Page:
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Sofia Ahmed
By Sofia Ahmed April 16, 2024

Erroneous forecast of 85-foot waves was caused by weather system data glitch

If Your Time is short

  • Ventusky, a weather forecast data website, said on X that its map visualizations had forecast large waves as part of a "model error." 

  • This video footage of large waves crashing in South Africa is from 2023.

  • Learn more about PolitiFact’s fact-checking process and rating system.

Last week, erroneous images from a weather forecast website showed massive waves forming between Antarctica and Africa, and some social media users linked them to the total solar eclipse. 

"Anomaly Coming From Antarctica the Day After Exlipse Producing 85ft Waves!!" misspelled text on the April 14 Facebook video read. 

In the video, a man shows a map visualization of a red mass that began near Antarctica and expanded as it moved toward South Africa. "The day after the eclipse, this massive anomaly shows up out from under Antarctica," the man says. "As the day went on on the 9th, they grew, they grew, and they grew." 

He then showed video footage of flooding in Cape Town, South Africa. The man said the waves were caused by alien aircraft.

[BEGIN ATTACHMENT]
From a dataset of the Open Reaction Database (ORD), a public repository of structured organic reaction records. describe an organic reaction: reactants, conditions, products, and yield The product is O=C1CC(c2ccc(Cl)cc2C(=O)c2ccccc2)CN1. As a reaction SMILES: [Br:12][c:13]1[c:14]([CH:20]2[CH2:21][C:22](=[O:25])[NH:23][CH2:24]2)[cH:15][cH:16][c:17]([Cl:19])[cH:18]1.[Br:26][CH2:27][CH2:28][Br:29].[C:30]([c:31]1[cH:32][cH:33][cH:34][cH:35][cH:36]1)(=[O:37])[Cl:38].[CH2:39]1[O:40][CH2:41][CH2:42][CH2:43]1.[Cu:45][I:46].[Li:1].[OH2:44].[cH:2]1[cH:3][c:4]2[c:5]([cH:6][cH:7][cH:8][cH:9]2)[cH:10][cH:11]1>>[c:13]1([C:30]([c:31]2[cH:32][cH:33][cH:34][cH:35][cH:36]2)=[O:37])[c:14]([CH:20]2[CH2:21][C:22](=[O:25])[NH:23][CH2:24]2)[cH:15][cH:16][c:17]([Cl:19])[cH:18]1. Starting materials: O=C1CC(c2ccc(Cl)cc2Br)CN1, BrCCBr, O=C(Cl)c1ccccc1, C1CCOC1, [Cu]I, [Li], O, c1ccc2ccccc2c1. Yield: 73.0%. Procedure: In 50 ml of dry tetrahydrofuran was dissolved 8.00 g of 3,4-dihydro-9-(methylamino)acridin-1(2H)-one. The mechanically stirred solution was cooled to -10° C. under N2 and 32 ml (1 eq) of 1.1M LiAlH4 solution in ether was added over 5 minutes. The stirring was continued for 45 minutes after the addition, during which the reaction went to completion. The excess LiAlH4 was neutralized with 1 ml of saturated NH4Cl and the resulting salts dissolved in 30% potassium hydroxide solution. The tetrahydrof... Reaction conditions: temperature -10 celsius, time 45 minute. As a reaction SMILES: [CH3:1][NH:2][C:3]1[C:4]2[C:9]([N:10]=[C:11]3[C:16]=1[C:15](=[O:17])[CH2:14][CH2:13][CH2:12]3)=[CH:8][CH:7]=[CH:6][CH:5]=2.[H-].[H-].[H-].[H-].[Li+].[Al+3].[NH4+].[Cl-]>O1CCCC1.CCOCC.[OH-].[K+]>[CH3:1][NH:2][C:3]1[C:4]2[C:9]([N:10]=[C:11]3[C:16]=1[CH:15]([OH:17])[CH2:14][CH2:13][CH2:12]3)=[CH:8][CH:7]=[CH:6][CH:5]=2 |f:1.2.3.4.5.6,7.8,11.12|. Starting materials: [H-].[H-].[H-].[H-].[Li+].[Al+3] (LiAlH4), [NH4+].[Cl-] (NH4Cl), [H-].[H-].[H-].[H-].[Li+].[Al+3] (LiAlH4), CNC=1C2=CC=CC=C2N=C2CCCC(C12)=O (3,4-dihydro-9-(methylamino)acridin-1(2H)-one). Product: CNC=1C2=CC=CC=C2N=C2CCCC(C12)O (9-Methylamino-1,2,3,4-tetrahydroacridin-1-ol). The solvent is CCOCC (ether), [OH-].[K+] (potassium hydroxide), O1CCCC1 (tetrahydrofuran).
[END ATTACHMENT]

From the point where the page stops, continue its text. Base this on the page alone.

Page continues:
This post was flagged as part of Meta’s efforts to combat false news and misinformation on its News Feed. (Read more about our partnership with Meta, which owns Facebook and Instagram.)

Featured Fact-check

The map images originated on a website called Ventusky that visualizes weather prediction data. Ventusky posted April 12 on X that the wave forecast was an error. 

"Despite numerous reports of UFOs or Atlanteans launching from the ocean, yesterday’s image of giant waves near Africa was due to a model error," Ventusky wrote on X. "Fortunately our provider, the German Meteorological Institute @DWD_presse, has already resolved it, and the forecast is fine." 

In another April 14 X post, Ventusky clarified that the error came from model data from DWD, short for Deutscher Wetterdienst, the German Weather Service.

Google reverse-image searches showed the images of flooding included in the Facebook post were from 2023 in South Africa. The same video footage of large waves breaking in South Africa were posted on X and Instagram in September 2023. 

We rate the claim that the day after the total solar eclipse, 85-foot waves traveled from Antarctica to South Africa False. 

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Erroneous forecast of 85-foot waves was caused by weather system data glitch

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